John Lysaght Moore (1897 - 1965) was an artist and printmaker who was part of the close-knit community of York Bay, near Eastbourne, across the harbour from Wellington. He was born and spent his childhood in Taranaki, later moving with his mother to Havelock North in Hawkes Bay. In the 1920s he studied art at Goldsmith's College, London. In 1937 he bought a house in York Bay but did not move from Havelock North to live there until 1947.
He spun and wove, and experimented with natural dyeing. A recollection that probably refers to the late 1940s or 1950s mentions "John Moore quietly busy with his woodcuts, spinning and painting."
His watercolour at right is believed to have been painted among the native forest on the hills above York Bay.
During World War 2 over 400 of his saxony-style wheels were made, and were sold all over New Zealand. They are notable for having their flyer assembly on the right. A number of the larger Karure wheels are known to have been used by the Eastbourne spinners in Miss Stace's studio. John Moore's own notes say it was "More silent, suitable for use in sitting room with others in the room. Recommended for those who mean to do a good deal of work." The original price was 4 pounds 10 shillings. There is evidence that E.R. Cole later produced a very similar wheel to the Karure.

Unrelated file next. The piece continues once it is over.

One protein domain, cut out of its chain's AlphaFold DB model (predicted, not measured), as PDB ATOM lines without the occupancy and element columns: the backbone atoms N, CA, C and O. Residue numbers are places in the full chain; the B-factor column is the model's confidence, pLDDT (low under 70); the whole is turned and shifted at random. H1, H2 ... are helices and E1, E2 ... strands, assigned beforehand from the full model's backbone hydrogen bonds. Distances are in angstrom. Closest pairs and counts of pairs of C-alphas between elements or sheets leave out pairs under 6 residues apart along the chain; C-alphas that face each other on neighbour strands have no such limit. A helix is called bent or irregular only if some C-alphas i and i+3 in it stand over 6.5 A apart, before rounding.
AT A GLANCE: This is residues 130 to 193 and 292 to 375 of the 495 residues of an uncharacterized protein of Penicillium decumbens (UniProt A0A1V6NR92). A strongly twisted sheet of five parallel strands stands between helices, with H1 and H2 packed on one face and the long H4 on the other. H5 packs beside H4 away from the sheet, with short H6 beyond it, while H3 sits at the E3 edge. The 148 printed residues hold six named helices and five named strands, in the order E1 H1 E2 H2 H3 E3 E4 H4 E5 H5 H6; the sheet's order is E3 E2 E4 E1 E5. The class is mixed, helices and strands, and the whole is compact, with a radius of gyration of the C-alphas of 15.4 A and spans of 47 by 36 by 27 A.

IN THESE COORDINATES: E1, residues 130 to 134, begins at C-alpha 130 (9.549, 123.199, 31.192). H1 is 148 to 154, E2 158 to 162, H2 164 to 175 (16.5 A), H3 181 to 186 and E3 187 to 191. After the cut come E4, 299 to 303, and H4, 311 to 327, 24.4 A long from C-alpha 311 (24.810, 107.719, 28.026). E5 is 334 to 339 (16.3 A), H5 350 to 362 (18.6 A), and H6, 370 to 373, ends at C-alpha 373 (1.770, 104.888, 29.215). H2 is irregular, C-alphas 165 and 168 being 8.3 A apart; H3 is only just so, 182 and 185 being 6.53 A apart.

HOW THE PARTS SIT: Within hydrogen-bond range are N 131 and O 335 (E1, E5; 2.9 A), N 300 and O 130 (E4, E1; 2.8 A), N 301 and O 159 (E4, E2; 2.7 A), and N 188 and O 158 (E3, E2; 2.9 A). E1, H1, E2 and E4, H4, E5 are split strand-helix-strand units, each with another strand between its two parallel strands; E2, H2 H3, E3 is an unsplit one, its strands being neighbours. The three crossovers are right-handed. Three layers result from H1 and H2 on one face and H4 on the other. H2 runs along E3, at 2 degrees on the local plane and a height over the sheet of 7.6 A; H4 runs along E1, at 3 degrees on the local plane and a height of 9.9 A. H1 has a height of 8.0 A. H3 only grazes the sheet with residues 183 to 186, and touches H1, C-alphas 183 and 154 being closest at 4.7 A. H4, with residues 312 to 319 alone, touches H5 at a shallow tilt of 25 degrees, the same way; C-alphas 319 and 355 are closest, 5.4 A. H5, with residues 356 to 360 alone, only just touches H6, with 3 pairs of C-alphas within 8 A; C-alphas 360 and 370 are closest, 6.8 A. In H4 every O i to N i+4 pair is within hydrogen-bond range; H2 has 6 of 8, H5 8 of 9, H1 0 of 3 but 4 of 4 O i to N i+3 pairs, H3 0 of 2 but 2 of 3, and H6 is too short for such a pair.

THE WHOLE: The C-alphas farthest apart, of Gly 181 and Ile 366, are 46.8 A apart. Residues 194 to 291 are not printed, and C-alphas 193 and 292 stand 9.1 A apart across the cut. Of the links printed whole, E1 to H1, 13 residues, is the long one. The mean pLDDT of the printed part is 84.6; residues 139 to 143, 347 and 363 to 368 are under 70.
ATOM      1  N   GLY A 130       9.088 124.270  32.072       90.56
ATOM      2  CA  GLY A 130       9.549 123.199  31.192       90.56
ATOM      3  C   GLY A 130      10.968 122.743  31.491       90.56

The smaller Miro was made for economical wartime spinning. It only cost three pounds, and John Moore's notes say it was "Not quite so silent (as the Karure). Good for schools, or for those who have less time to spin." The Miro was supplied with a detachable skeiner, and there was an optional one available with the Karure for three shillings. The Miro at left is set up with its skeiner (though the top peg is missing and a clothespeg has been used instead). The flyer has to be removed to enable the skeiner to turn. The extra peg near the bottom of the wheel post looks like a yarn guide for when plying from the built-in bobbin holders but if it is used this way, the yarn winds around the axle so its purpose is still uncertain.
The Maori names are interesting: Karure (with a long a) means twist, spin or to twist two pieces into a cord. Miro means to make a thread or just the name for a thread.
In 1944 an article headed "Artist's War-task" in the New Zealand Free Lance (October 18) said "...he has set the wheels of home-industry going by making hundreds of spinning wheels of practical design... Though Mr Moore made the first wheels alone, the industry became so overwhelming that latterly outside help has been given by practical men."
Those "practical men" were A. Toop and Son of Havelock North, whose label is on at least one of the Karure and one of the Miro wheels. They were important builders in the 30s and 40s in Havelock North, with their own factory and joinery. During the 1939-1945 war the making of spinning wheels was a "stop-gap" when their other business was slow. It is not clear exactly when they began to build John Moore's wheels: a letter from Perrine Moncrieff to him dated August 15 1942 mentions him "making" his wheels but also implies that he tested them before they were despatched. One Miro wheel still has a paper label that says it was "designed and tested by John L Moore, Havelock North".